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J Antimicrob Chemother. 2015 Sep;70(9):2589-97. doi: 10.1093/jac/dkv135. Epub 2015 May 28.

Synergistic killing of NDM-producing MDR Klebsiella pneumoniae by two 'old' antibiotics-polymyxin B and chloramphenicol.

Author information

1
Drug Delivery, Disposition and Dynamics, Monash Institute of Pharmaceutical Sciences, Monash University, Melbourne, Victoria, Australia.
2
University of Queensland Centre for Clinical Research, Brisbane, Queensland, Australia.
3
Department of Microbiology, Monash University, Melbourne, Victoria, Australia.
4
Institute for Molecular Bioscience, The University of Queensland, Brisbane, Queensland, Australia.
5
Department of Mechanical and Aerospace Engineering, Faculty of Engineering, Monash University, Clayton, Victoria, Australia.
6
University of Queensland Centre for Clinical Research, Brisbane, Queensland, Australia Pathology Queensland, Royal Brisbane and Women's Hospital Campus, Brisbane, Queensland, Australia.
7
Centre for Medicine Use and Safety, Monash University, Melbourne, Victoria, Australia.
8
Drug Delivery, Disposition and Dynamics, Monash Institute of Pharmaceutical Sciences, Monash University, Melbourne, Victoria, Australia colistin.polymyxin@gmail.com.

Abstract

OBJECTIVES:

Combination therapy is an important option in the fight against Gram-negative 'superbugs'. This study systematically investigated bacterial killing and the emergence of polymyxin resistance with polymyxin B and chloramphenicol combinations used against New Delhi metallo-β-lactamase (NDM)-producing MDR Klebsiella pneumoniae.

METHODS:

Four NDM-producing K. pneumoniae strains were employed. The presence of genes conferring resistance to chloramphenicol was examined by PCR. Time-kill studies (inocula ∼10(6) cfu/mL) were conducted using various clinically achievable concentrations of each antibiotic (range: polymyxin B, 0.5-2 mg/L; chloramphenicol, 4-32 mg/L), with real-time population analysis profiles documented at baseline and 24 h. The microbiological response was examined using the log change method and pharmacodynamic modelling in conjunction with scanning electron microscopy (SEM).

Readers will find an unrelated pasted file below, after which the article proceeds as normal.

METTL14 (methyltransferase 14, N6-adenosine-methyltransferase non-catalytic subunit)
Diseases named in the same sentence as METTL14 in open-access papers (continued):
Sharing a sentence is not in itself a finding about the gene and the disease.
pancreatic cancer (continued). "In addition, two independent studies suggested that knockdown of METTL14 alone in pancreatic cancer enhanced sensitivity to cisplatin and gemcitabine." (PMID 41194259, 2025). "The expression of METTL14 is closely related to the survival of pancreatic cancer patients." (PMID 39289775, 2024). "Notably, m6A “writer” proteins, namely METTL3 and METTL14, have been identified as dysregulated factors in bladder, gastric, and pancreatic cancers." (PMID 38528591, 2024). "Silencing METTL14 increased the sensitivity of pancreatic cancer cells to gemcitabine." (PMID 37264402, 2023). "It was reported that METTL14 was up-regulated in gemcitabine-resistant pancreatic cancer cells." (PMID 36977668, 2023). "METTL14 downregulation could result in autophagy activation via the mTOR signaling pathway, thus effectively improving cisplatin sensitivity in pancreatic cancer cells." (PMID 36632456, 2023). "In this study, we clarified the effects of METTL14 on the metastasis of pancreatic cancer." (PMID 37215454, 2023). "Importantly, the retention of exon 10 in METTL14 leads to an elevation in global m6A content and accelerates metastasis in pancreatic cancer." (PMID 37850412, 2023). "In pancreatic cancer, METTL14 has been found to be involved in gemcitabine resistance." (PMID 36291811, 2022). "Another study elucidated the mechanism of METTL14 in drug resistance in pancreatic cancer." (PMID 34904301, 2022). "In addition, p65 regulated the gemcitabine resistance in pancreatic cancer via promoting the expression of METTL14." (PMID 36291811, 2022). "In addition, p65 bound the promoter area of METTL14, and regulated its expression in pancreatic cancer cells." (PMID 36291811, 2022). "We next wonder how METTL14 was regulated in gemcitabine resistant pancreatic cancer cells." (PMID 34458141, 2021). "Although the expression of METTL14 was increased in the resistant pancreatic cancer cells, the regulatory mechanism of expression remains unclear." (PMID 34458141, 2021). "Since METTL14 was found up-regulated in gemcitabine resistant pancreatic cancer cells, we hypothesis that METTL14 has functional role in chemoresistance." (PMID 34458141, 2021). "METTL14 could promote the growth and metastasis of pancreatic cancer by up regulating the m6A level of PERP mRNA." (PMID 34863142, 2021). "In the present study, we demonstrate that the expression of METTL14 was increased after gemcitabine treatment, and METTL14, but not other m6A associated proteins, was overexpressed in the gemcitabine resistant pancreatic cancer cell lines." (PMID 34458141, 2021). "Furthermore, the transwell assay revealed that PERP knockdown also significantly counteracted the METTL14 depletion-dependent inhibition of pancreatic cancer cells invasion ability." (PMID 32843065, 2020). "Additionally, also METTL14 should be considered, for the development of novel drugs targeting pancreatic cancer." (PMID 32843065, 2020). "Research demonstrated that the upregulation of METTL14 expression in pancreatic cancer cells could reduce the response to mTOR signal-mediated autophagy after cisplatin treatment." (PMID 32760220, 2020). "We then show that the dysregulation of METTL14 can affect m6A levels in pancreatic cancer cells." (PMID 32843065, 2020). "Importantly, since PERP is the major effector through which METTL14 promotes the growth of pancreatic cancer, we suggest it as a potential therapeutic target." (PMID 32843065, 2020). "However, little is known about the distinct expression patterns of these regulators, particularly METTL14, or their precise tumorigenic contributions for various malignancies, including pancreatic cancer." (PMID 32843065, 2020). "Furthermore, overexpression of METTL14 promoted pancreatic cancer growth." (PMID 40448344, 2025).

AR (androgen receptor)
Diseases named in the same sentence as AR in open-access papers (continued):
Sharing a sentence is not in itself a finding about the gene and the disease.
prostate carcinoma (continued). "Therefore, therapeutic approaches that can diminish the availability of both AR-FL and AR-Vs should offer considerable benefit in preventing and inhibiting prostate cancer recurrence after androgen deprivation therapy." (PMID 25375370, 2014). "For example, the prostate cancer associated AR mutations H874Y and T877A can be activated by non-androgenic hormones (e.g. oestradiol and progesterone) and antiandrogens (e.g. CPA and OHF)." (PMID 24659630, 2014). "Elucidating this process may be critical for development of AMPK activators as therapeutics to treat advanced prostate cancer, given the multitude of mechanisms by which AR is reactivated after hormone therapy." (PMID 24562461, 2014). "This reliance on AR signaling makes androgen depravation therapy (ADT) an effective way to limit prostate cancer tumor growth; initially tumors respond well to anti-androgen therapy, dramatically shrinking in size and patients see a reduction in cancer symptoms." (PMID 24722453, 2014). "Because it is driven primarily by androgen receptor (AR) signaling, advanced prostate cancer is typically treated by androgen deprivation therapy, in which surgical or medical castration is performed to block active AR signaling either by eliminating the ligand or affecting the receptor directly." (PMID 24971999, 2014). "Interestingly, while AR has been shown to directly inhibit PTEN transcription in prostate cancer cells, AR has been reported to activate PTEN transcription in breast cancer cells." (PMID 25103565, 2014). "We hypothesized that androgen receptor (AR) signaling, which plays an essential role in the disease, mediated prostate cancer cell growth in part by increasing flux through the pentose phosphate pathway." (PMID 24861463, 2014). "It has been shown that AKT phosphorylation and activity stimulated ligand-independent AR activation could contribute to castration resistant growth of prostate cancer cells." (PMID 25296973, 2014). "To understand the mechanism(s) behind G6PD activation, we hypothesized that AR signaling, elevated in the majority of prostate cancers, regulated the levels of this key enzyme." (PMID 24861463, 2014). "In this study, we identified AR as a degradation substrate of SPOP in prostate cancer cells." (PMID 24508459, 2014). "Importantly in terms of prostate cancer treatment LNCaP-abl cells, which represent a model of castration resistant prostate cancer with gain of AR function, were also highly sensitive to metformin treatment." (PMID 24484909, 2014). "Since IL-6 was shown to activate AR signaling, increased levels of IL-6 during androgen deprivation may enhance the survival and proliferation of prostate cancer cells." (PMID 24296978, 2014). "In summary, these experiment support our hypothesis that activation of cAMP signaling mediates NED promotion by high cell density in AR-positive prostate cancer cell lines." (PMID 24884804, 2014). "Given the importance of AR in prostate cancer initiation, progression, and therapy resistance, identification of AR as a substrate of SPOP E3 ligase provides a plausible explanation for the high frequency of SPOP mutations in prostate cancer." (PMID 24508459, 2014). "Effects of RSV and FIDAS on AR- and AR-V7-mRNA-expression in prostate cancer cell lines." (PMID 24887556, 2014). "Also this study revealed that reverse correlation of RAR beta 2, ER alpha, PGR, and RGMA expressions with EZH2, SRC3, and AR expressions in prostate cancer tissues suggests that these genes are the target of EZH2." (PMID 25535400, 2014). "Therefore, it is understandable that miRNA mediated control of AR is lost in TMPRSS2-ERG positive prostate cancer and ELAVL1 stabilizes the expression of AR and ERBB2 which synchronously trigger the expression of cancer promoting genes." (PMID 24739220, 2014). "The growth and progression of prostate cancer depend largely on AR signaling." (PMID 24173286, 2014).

RESULTS:

Multiple genes coding for efflux pumps involved in chloramphenicol resistance were present in all strains. Polymyxin B monotherapy at all concentrations produced rapid bacterial killing followed by rapid regrowth with the emergence of polymyxin resistance; chloramphenicol monotherapy was largely ineffective. Combination therapy significantly delayed regrowth, with synergy observed in 25 out of 28 cases at both 6 and 24 h; at 24 h, no viable bacterial cells were detected in 15 out of 28 cases with various combinations across all strains. No polymyxin-resistant bacteria were detected with combination therapy. These results were supported by pharmacodynamic modelling. SEM revealed significant morphological changes following treatment with polymyxin B both alone and in combination.

CONCLUSIONS:

The combination of polymyxin B and chloramphenicol used against NDM-producing MDR K. pneumoniae substantially enhanced bacterial killing and suppressed the emergence of polymyxin resistance.

KEYWORDS:

K. pneumoniae; New Delhi metallo-β-lactamase; synergy

PMID:
26023209
PMCID:
PMC4635649
DOI:
10.1093/jac/dkv135
[Indexed for MEDLINE]
Free PMC Article

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